It was an interesting concept-three singer/songwriters-not playing on a bill in some kind of descending order, but playing together. Wasn’t totally what I was expecting, but Bleu, Tracy Bonham and Jim Boggia certainly pulled off the round-robin concept when I went to see them at Brighton Music Hall this past weekend.
The three troubadours put together a pretty interesting show. They played the majority of the show as a trio (alternating “featured” performances), although each artist also performed a short solo set. Despite joking about their lack of rehearsal time, Bleu, Bonham and Boggia meshed very well together, and one would never have thought that these performance weren’t meticulously planned out. OK, I lied about that last part. There was definitely a “pickup game” feel to the proceedings, but that actually added to the appeal-made it more like a group of artists playing because they want to play together as opposed to something more obviously polished.
I must admit-the draw for me was Bleu. Having purchased his debut, Redhead, many moons ago, I’d developed a newfound appreciation for him following last year’s Four album. He didn’t disappoint live. The impressively mutton-chopped (seriously, dude, how do you grow those?) artist played guitar and bass, triggered the drum machine (although there was a live drummer for several tracks whose name I don’t remember…bad reviewer!), unleashed a series of cool vocal effects, and basically sang and played his ass off. I guess I’d taken for granted how good a vocalist he is, but hearing Bleu live really reinforced what a talent he is, blessed with a shiver-worthy falsetto and a couple of long-note holding moments that would’ve put both Celine Dion and the guy from Sheriff to shame.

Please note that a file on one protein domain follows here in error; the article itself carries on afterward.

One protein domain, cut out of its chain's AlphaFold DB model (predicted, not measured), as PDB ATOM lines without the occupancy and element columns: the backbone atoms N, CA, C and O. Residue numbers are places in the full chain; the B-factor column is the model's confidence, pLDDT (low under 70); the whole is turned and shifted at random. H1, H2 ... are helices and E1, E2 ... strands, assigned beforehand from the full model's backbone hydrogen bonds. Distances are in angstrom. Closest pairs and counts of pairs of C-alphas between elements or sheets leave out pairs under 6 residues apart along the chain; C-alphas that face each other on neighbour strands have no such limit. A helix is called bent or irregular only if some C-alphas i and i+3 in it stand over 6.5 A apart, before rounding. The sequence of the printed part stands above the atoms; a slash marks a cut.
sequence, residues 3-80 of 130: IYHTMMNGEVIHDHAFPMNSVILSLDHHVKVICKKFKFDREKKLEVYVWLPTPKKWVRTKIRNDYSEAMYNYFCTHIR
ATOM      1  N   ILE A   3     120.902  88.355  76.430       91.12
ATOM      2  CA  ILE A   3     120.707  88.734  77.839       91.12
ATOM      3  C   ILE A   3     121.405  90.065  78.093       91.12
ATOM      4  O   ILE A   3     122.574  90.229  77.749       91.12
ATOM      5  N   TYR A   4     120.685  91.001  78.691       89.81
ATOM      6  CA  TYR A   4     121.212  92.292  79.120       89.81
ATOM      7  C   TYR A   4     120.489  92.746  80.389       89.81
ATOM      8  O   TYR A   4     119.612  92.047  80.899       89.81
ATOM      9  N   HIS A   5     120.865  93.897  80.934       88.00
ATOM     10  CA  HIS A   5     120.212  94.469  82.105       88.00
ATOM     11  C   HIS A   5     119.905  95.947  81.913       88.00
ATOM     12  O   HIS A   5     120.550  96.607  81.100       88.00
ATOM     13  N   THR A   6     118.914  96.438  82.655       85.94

Bonham offered a quirkier take on her songs, and put to rest any preconceived notions anyone in the audience may have had of her as the “Mother Mother” chick (she’s got a much bigger cross to bear than the other two artists, seeing as she might be the only one who’s had a hit single recognizable to the average Top 40 listener). However, the surprise of the show for me was Jim Boggia. I came into the show knowing very little about the Philly-reared artist and left the show with two of his CDs in my hand. Despite admitting to being a little bushed from the trip to Boston, Boggia was the consummate showman, cracking jokes, offering an interesting mix of originals and covers (“Thunder Road”), and above all…the man played it on a ukulele…and added a bit of “Somewhere Over the Rainbow” to the proceedings. Folks, you can not beat that with a bat.
My favorite moment of the show came when Boggia performed “That’s Not Why I Hate New York”. After introducing the song with a monologue expressing his admiration for Boggia as a songwriter, Bleu (and the aforementioned drummer who I apologize profusely to for not taking notes and remembering his name) sat on the stage Indian style, shoulder-to-shoulder, and sang every word of the song. They looked like two kids who’d just gotten the chance to sit for a private concert with their favorite singer. It was a testament to the power music has over people-no lights, no special effects, just a man and his guitar. Of course, the Boston-based crowd had a particular appreciation for the song simply based on the title. As a New Yorker who now makes his home in Boston, I just tried hard to not bring any attention to myself.
Interesting concept-fantastic musicians. There are a lot worse ways to spend a Friday night. This marked the end of Bonham/Boggia/Bleu’s mini-tour (which only hit four cities), but if we’re lucky, we’ll see them on stage together again soon.
(this clip isn’t from the show I saw, but…close enough. Enjoy!)